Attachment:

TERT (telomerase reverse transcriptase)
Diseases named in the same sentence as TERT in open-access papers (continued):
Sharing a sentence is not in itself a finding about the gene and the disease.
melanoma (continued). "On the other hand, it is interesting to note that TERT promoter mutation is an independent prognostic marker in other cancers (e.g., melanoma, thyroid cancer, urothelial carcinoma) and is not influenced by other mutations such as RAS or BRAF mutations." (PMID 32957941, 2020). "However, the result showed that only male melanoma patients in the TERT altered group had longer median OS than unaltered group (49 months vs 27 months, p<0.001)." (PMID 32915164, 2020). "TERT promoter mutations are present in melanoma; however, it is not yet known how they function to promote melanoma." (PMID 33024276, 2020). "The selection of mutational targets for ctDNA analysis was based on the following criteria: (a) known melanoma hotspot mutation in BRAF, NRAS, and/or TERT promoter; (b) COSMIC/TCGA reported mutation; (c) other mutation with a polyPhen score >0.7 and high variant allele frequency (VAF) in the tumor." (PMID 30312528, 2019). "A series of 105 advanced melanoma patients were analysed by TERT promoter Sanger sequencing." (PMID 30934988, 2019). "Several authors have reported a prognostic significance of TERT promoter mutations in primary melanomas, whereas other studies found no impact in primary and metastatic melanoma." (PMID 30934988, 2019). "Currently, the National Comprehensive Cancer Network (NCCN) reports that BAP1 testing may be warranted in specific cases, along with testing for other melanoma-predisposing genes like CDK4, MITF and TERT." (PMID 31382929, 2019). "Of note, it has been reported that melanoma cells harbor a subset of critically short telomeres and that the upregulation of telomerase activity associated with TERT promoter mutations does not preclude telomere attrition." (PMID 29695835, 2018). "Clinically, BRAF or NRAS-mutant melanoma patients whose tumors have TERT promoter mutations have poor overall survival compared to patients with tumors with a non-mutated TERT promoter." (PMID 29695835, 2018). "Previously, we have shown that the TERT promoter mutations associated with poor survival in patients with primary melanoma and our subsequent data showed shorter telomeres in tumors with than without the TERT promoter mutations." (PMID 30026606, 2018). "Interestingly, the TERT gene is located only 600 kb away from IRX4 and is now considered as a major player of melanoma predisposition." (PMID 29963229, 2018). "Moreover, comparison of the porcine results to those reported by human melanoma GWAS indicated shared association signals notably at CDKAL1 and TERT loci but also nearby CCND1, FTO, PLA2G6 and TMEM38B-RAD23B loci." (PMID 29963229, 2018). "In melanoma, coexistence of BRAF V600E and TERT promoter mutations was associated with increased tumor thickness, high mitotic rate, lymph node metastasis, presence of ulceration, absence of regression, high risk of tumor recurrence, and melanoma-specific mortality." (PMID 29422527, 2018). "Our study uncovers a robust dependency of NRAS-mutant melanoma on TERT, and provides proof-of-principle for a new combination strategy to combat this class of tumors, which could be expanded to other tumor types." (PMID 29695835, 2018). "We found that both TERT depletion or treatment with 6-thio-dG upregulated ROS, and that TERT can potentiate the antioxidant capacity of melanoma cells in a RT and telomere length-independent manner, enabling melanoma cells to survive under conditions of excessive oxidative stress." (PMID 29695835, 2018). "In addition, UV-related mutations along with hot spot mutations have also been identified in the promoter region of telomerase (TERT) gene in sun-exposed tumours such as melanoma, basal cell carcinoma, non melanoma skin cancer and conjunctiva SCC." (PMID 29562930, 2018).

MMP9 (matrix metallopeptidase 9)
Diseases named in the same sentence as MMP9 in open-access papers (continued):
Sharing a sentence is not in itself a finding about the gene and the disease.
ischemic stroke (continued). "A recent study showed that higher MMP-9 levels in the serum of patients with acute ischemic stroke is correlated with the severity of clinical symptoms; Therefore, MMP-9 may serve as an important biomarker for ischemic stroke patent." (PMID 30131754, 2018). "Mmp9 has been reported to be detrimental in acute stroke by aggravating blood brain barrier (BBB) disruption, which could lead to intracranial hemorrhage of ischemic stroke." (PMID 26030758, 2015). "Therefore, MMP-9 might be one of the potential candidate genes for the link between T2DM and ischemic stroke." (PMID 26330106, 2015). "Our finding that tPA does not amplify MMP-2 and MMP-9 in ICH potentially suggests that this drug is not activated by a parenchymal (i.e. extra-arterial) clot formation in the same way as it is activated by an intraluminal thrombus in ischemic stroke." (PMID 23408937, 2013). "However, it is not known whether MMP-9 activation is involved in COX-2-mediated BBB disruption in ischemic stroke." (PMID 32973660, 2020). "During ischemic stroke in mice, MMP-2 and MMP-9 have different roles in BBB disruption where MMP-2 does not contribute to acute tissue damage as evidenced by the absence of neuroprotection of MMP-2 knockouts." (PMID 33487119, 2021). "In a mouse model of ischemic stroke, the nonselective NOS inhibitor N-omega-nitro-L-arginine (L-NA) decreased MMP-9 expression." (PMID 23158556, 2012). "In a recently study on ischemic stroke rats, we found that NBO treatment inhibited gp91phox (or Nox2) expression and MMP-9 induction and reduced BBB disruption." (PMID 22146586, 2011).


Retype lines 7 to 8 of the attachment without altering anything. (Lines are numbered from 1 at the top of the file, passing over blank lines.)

Sharing a sentence is not in itself a finding about the gene and the disease.
ischemic stroke (continued). "A recent study showed that higher MMP-9 levels in the serum of patients with acute ischemic stroke is correlated with the severity of clinical symptoms; Therefore, MMP-9 may serve as an important biomarker for ischemic stroke patent." (PMID 30131754, 2018). "Mmp9 has been reported to be detrimental in acute stroke by aggravating blood brain barrier (BBB) disruption, which could lead to intracranial hemorrhage of ischemic stroke." (PMID 26030758, 2015). "Therefore, MMP-9 might be one of the potential candidate genes for the link between T2DM and ischemic stroke." (PMID 26330106, 2015). "Our finding that tPA does not amplify MMP-2 and MMP-9 in ICH potentially suggests that this drug is not activated by a parenchymal (i.e. extra-arterial) clot formation in the same way as it is activated by an intraluminal thrombus in ischemic stroke." (PMID 23408937, 2013). "However, it is not known whether MMP-9 activation is involved in COX-2-mediated BBB disruption in ischemic stroke." (PMID 32973660, 2020). "During ischemic stroke in mice, MMP-2 and MMP-9 have different roles in BBB disruption where MMP-2 does not contribute to acute tissue damage as evidenced by the absence of neuroprotection of MMP-2 knockouts." (PMID 33487119, 2021). "In a mouse model of ischemic stroke, the nonselective NOS inhibitor N-omega-nitro-L-arginine (L-NA) decreased MMP-9 expression." (PMID 23158556, 2012). "In a recently study on ischemic stroke rats, we found that NBO treatment inhibited gp91phox (or Nox2) expression and MMP-9 induction and reduced BBB disruption." (PMID 22146586, 2011).